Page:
Put simply, I have spent the last fourteen years trying to figure out the bar exam. In that time, I've collected thousands of law books and outlines, followed-up with with thousands of examinees, and analyzed thousands of scores & essays. As Harry Houdini once said: "The real secret to my success is simple: I work from seven in the morning to midnight and I like it." I pride myself on understanding the UBE and MBE better than anyone else and this is reflected in my materials and advice. Over the years, I have personally worked with thousands of examinees, examined thousands of score reports, and reviewed thousands of graded essays and MPTs. I explain here how I've acquired over 1,500 law looks and over 50,000 outlines to create a bar exam database. To me, the bar exam is a puzzle that can be solved if someone is willing to take the time to find all the scattered pieces and put them together. For example, by collecting a large number of examinee scores and then determining the essay/MBE scales allows me to give exam strategy advice. Comments and testimonials from subscribers who passed with my materials are here.
While most bar review courses have a standardized approach to the bar exam, my approach is data driven. Therefore, while Barbri/Themis/Kaplan simply tell you to study everything, I put a significant amount of effort into assessing what may or may not appear on the upcoming exam. Examinees that follow my methodologies put a disproportionate amount of their study-time into the MBE by following my materials/study-time allocations and take calculated risks on the MEE and MPT using my materials/priorities/predictions and advice. This is what I find that works for at-risk examinees. Otherwise, lower-ability examinees try to be good at everything, but if their MBE score languishes, they almost always fail. While I can't guarantee that you pass the exam based on these methodologies, I can guarantee that you will experience a level of information, review and feedback that is unparrelled. Put simply, if you previously had bar review or tutor regret, you will not regret taking this UBE Course.
The Seperac UBE Course is intended to be a hybrid between tutoring and online studying based on my MBE and MEE priorities/predictions for the upcoming exam. This UBE Course is the only subscription where I provide examinees with my insights/predictions for the upcoming exam. This is a small course limited to 15 examinees. To enroll in this course, examinees must first complete a Non-Disclosure Agreement (meaning it is not possible to sign up without first talking with me and making sure this will be a good fit). If you are interested in learning more, the first step would be to email me at firstname.lastname@example.org. I will then explain the UBE Course in more detail and answer any additional questions you may have. If I determine that the course will be a good fit for you, I will then send you more details about the UBE Course and how to sign up.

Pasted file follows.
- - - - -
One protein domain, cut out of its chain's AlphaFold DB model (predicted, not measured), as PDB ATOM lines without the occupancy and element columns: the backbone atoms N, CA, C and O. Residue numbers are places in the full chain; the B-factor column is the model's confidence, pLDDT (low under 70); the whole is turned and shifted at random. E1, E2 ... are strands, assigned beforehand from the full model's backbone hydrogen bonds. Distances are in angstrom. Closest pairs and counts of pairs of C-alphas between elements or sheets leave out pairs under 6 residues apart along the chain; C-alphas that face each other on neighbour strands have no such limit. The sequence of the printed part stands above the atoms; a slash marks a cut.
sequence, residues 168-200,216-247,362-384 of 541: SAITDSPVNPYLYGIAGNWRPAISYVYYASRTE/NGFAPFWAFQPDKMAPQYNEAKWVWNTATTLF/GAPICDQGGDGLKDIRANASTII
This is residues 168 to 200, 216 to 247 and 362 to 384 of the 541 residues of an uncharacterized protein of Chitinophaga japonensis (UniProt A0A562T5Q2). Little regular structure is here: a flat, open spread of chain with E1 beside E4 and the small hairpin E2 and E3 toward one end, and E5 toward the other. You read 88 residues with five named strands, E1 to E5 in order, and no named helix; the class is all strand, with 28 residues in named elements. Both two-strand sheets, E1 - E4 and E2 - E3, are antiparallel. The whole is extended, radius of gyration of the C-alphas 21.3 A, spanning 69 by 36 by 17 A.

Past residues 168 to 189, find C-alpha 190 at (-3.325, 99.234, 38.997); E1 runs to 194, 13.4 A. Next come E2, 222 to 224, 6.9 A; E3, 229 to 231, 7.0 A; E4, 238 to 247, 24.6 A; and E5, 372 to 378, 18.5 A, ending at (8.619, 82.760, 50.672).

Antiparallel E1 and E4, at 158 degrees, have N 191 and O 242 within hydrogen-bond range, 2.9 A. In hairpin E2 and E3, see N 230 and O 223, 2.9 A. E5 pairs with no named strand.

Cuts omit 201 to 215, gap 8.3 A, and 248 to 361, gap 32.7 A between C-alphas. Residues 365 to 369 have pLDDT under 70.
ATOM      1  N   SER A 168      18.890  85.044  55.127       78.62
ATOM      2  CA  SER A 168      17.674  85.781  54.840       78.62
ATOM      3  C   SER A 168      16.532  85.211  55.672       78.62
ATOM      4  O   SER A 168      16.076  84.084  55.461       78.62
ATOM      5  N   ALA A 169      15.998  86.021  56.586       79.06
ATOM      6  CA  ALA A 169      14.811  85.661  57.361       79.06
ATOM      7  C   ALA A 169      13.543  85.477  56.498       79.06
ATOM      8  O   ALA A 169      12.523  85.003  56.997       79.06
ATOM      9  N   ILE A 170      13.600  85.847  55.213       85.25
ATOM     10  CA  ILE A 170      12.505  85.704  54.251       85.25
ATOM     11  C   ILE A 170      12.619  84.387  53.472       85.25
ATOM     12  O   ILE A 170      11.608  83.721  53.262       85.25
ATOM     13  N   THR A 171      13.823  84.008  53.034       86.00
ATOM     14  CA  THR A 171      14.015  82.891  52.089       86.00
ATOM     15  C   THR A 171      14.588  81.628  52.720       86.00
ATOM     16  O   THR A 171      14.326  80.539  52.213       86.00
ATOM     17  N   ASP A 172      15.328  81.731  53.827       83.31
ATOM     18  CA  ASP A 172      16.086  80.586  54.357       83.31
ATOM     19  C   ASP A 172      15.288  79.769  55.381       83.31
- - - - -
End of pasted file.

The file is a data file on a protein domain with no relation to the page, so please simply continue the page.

I also offer a number of free materials/services such as MBE Outlines, MP3s, Score and Essay Analysis Reports, and online Score Calculators/Estimators (see below).
If you are interested in the July 2019 UBE Course, please submit your name and email address below and I will notify you when it becomes available (early subscriptions will start in March 2019). I also tutor subject to availability.
I also provide the following free materials/tools/services to bar examinees:
MBE OUTLINES: My old black letter law MBE outlines from 2005 (I scored a 162 on the MBE largely due to these outlines) can be downloaded here. While a lot has changed with the MBE since 2005, the core information is still relevant.
MEE MP3s: A free sample set of MP3s from the February 2008 MEE can be downloaded here. Additional MP3s wiill be added as time permits. The UBE Essays subscription contains 36 hours of MP3 audio files covering the last 200+ MEE questions and NCBE Answer Analyses (from July 2007 to Feb 2018). Every examinee should listen to MP3s during their studies to see if they find an auditory learning style effective. However, even if you are not an auditory learner, you should take advantage of these MP3s to form different memory impressions when you study.
UBE SCORE ESTIMATOR: The Seperac UBE Score Estimator will give you a good idea of your odds of passing based on the demographic and grade information you enter.
BAR EXAM SCORE CALCULATORS: I create accurate score calculators based on prior exams to allow examinees to test various scoring scenarios and estimate their upcoming exam performance (e.g. if you are sitting for the J18 exam, you should experiment with the J17 calculator).
SCORE ANALYSIS REPORT: If you failed the UBE exam, I can provide you with a free 14 page confidential analysis of your scoring along with my advice. I've helped over 4,500 examinees with these free analysis reports.
MEE/MPT ANALYSIS REPORT: If you also have your written answers, I can provide you with a free 43 page MEE/MPT Analysis which will tell you a number of useful things such as how well you issue spotted. More information regarding this report is here.
MBE SUBSCORE ANALYSIS: If you are in a non-UBE state (e.g. California), while I can't send you a score report, I can give you a breakdown of your MBE subscores.
POST-EXAM ANALYSIS: If you recently took the UBE exam and think you may not have passed, there is a post-exam form for examinees. Filling out this form immediately after you take the exam (while the information is still fresh in your mind) can help you later. For example, using this information, I track the key details of your attempt, so if you later find that you failed the exam, I will try to match your responses/statistics to whoever previously submitted the most comparable details (and later passed) to give you their advice on what worked for them.
If you have any questions, email me at email@example.com.